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Why have countries failed to meet their biodiversity goals?

GS Paper 3

Syllabus: Conservation, environmental pollution, and degradation, environmental impact assessment.

 

Source: Indian Express

 Context: Parties to the United Nations Convention on Biological Diversity (CBD) are meeting in Montreal, Canada for a new global agreement on halting environmental loss.

Many of the 24 conservation targets under discussion at the 15th Conference of the Parties (COP15) aim to avoid past mistakes and improve on the world’s last set of conservation goals — the Aichi Biodiversity Targets that expired in 2020.

  

What were the Aichi Targets?

The Aichi Targets, adopted during the 2010 CBD summit in Nagoya, included goals such as reducing deforestation by at least half during the coming decade and curbing pollution so that it no longer harmed ecosystems.

  

To what extent were the Aichi Targets met?

Aichi was deemed a failure by the United Nations and the CBD secretariat called on parties to come up with another guiding document to direct conservation efforts through 2030 and beyond.

  

Why did the Aichi Targets fail?

  • Policy lacuna:
    • Siloed approach of conservation: Integrating protected areas across landscapes and seascapes and in development sectors has been lacking.
    • 15% of parties to the Aichi targets have still not created a national biodiversity strategy and action plan
  • Implementation lacuna:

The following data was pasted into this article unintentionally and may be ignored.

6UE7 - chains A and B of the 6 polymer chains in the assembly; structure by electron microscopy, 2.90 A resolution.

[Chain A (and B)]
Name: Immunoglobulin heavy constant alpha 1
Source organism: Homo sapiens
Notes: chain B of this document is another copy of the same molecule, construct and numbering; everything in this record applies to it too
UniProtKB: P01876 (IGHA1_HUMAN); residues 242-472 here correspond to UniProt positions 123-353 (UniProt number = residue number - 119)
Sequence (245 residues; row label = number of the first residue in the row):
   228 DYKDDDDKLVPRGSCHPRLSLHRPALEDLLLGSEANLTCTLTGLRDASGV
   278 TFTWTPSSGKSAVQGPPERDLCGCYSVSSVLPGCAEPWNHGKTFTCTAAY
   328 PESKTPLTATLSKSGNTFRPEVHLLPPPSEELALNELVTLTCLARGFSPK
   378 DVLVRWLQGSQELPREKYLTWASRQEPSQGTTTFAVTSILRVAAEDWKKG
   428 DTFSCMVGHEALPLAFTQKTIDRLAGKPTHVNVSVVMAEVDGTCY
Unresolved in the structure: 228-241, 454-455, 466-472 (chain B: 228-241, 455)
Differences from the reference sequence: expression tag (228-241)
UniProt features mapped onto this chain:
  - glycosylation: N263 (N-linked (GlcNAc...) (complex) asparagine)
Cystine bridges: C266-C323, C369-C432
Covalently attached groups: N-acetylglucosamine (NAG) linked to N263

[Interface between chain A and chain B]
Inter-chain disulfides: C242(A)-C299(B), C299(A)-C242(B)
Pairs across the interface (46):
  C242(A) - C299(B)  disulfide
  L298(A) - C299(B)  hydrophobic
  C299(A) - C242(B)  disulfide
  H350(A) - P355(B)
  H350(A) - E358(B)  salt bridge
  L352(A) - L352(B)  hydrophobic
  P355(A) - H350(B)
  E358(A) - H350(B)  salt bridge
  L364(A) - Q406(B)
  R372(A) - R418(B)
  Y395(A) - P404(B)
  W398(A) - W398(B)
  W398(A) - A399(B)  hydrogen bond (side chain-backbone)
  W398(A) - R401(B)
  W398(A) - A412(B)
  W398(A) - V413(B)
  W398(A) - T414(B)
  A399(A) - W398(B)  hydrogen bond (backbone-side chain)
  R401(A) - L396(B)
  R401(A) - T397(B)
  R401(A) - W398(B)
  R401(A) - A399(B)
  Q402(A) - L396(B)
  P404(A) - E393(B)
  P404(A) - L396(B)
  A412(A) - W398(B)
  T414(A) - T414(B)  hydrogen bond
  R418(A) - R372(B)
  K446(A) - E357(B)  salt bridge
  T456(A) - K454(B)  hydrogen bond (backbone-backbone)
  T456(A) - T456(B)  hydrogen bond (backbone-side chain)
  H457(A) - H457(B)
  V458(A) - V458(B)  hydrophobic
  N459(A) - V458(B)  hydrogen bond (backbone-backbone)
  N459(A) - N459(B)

• Lack of financing for conservation
    • Poor data collection
    • Lack of standard uniform accounting tool for biodiversity services estimation: UN’s SEEA (System of environmental-economic accounting) has not been uniformly adopted by countries.
    • Low awareness regarding government programs: especially among tribal communities due to issues such as language and accessibility barriers.
    • Poor capacity building esp. at the local level: In India, Biodiversity Management Committees (BMCs) (under Biological Diversity Act, 2002) are often ill-equipped to make informed decisions regarding biodiversity-related issues.
  • Other reasons:
    • Land degradation: Only 25% of land on earth is currently, free of the impacts of human activities and even this is projected to decline to less than 10% by 2050.
    • Inability to control Plastic pollution
    • Inability to form a common consensus on reducing climate change
    • Resource overuse and deforestation: It is estimated that around 50% of the world’s mature forests have been cleared by humans.
    • Over-population

  

India’s progress:

India amended its National Biodiversity Action Plan (NBAP) to cover all 20 Aichi targets into 12 National Biodiversity Targets (NBTs). As per India’s 6th National Report, India is on track to achieve 9 out of its 12 NBTs.

 

Insta Link:

Convention on Biological Diversity (CBD)

Mains Link:

Q. How does biodiversity vary in India? How is the Biological Diversity Act, 2002 helpful in the conservation of flora and fauna? (UPSC – 2018)

  

Prelims Link:

Consider the following international agreements (UPSC – 2014)

  1. The International Treaty on Plant Genetic Resources for Food and Agriculture
  2. The United Nations Convention to Combat Desertification
  3. The World Heritage Convention

Which of the above has/have a bearing on biodiversity?

(a) 1 and 2 only

(b) 3 only

(c) 1 and 3 only

(d) 1, 2 and 3

Solution: D – 1, 2 and 3.

All of them have a bearing on the biodiversity